Glory, fame and fortune founder on the frozen ground of a foreign land

‘dinodave’ Fuqua
Thursday, February 6, 2020
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As I watched the beer bellied curling winner of the 2018 Winter Olympics step on the podium I had an epiphany. Thanks to bowling and curling, my childhood dreams of either becoming a professional or Olympic athlete were still alive! Curling especially intrigued me. I had no idea what was going as they slid those stones across the ice, but I knew with all that sweeping going on, I would have a distinct advantage over any young millennial. The Rocky theme song started to play in my head. Gold medal visions danced in my head. Perhaps my hometown would throw me a parade or even a statue. I could display that gold medal on my fridge next to my 2nd place brownies ribbon from the county fair of 2014. Ahh….yes, the golden adulation deepened my daydream.

​I called my buddy Russ, “Hey, I want to go curling!” By coincidence he replied, “I just visited my sister in Missoula, and I went curling for the first time a few weeks ago. It was awesome! I also decided to start an Olympic team.”

“Wow”, I thought, this must be destiny. “I’m in! When do we start training?”

​Russ then answered, “Well you have to try out for my team first.” Just one paragraph before this, I actually called Russ my buddy. “You have to beat me. If you beat me, then you are on the team”. Well, he was the one with all this curling experience. I guess fair is fair. We then started to look for a place to go Curling.

​If only we could go to Canada. But Canada is another country, so it must be incredibly far away. Out of curiosity we asked Alexa, “Alexa, how far away is Canada?” Alexa replied, “I’m sorry, I don’t know that answer.” I tried again, “Alexa, how far is Canada….Eh?” She then promptly replied “155 miles to the border.” “What? Russ, did you know Canada was so close? Why doesn’t anybody ever go there? Let’s go curling!” Russ agreed and plans were made for an upcoming weekend.

​We arrived at the border and the guard asked what we were going to do in Canada. I was honest. “Curling!!” The guard replied with a look sterner than a curling stone. “Pull over please.” I think my answer was a first for him. The border was actually very easy, and we were on our way. We made no previous arrangements, all we had was an address to a curling center in Regina and we thought we would just show up and hope for the best. Russ and I found the curling center and walked in like two kids in a candy store. We told the fellow at the counter we travelled from Montana just to go curling not knowing what to expect. He couldn’t have been nicer, “Oh yoo bet! Have at er! The league comes in aboot an hour or soo, so just help yerselves until then!” He wouldn’t even take our money. It turned out that every Canadian we met that trip was just as nice. I got the impression that Canada and the U.S. are like my middle school playground and the Canadians were the 6th graders. The 6th graders were the nice kids that didn’t dare go to the 8th grade side of the playground, because 8th graders are unpredictable, even though they shared the same playground.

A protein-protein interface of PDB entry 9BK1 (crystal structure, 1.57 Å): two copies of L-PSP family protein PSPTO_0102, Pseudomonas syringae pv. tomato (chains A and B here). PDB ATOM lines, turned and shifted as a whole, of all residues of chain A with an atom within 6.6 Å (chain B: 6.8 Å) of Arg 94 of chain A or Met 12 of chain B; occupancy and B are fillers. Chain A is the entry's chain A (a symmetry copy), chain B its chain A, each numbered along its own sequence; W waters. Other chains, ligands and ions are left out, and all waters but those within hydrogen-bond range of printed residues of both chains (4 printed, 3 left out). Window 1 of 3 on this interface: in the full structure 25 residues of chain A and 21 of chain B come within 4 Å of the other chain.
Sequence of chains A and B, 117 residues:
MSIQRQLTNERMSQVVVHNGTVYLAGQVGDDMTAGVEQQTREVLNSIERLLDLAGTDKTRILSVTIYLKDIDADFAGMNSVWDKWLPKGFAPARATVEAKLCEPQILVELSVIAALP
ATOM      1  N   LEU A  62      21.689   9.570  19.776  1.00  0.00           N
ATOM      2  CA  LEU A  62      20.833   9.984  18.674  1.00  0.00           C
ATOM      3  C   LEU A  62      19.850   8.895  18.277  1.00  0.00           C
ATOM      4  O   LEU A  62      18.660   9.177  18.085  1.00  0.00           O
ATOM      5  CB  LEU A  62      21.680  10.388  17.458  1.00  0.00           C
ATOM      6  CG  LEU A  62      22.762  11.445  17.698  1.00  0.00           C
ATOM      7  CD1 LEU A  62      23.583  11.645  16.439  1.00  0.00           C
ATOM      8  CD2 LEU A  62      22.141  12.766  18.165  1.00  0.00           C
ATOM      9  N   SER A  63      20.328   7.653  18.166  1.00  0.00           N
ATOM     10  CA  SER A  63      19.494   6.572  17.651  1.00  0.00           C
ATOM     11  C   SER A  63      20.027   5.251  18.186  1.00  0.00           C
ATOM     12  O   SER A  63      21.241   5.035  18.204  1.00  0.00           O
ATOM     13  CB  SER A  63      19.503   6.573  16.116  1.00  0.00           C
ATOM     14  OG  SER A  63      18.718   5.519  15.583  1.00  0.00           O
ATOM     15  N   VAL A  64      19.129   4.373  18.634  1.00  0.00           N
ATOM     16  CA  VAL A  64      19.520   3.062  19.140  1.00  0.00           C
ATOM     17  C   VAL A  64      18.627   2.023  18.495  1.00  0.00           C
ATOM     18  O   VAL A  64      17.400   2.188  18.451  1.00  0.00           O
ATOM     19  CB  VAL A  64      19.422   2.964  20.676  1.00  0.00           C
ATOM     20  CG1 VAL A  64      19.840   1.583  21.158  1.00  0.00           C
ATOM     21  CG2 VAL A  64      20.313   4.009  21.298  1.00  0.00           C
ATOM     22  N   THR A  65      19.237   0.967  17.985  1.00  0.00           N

​Russ and I put on the special curling shoes and headed to the ice. I only fell twice. I grabbed the first stone as we both did a couple practice runs. I was a bit nervous. This was my first Olympic tryout after all, and I really wanted this. I remember watching the Olympics and tried to emulate their style as best as I could. I saw how much they stretched and tried to do the same. I pulled a groin. True story. That didn’t stop me though, Russ was going down and I was going to make his Olympic team. The score was back and forth. It was just us two, so we didn’t have sweepers. We didn’t need them anyway, we were Americans. As fate would have it, the score came down to the last stone thrown. It was all up to me. If I scored with my stone then fame, fortune, glory and the adulation of every woman would all be mine. Like a champion I blocked out my pulled groin and gave that stone a gentle curl. The slow anticipation of the slide across the ice was almost more than I could bare. It looked like a good line. My pulse began to beat faster. My heart jumped to my throat. My groin felt like it did also. The stone eased closer to the middle. All I had to do was beat Russ’s last throw and I’m on the team, could it be! The stone slowed to a finish just short and the mighty Casey had struck out. Destiny denied. My “buddy” Russ started laughing at me. “I guess you’re not on the team, try back in four more years.”

“Hey Russ”, I took my defeat like a man. “Do you think we could look for a bowling ball while we are here? I think it’s cheaper in Canada.”

Dave Fuqua is a Glendive native. You can find out more about him at He can be reached at